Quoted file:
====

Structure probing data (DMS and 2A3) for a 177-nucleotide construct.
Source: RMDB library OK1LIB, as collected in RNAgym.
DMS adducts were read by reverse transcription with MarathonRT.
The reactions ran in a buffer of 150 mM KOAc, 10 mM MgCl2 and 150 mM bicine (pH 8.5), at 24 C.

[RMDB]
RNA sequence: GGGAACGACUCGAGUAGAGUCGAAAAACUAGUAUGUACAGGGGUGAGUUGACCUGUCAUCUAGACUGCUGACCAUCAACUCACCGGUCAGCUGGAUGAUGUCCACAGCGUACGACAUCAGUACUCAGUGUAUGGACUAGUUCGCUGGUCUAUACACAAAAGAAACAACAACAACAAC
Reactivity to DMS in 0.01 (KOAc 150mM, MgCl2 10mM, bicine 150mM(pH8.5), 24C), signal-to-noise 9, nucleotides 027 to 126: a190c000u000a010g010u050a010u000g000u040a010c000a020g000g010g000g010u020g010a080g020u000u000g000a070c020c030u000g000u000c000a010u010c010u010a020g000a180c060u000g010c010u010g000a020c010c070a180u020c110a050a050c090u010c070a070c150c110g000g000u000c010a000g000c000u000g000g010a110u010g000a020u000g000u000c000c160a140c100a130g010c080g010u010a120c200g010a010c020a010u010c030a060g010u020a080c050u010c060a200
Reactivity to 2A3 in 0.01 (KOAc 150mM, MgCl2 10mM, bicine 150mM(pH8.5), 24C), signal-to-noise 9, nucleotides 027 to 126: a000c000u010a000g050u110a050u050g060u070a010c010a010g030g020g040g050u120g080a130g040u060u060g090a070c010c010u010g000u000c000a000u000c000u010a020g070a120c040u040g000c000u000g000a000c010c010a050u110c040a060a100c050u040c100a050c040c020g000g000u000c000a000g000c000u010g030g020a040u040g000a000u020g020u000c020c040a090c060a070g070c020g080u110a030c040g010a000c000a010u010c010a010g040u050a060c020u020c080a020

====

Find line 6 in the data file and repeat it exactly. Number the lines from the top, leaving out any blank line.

RNA sequence: GGGAACGACUCGAGUAGAGUCGAAAAACUAGUAUGUACAGGGGUGAGUUGACCUGUCAUCUAGACUGCUGACCAUCAACUCACCGGUCAGCUGGAUGAUGUCCACAGCGUACGACAUCAGUACUCAGUGUAUGGACUAGUUCGCUGGUCUAUACACAAAAGAAACAACAACAACAAC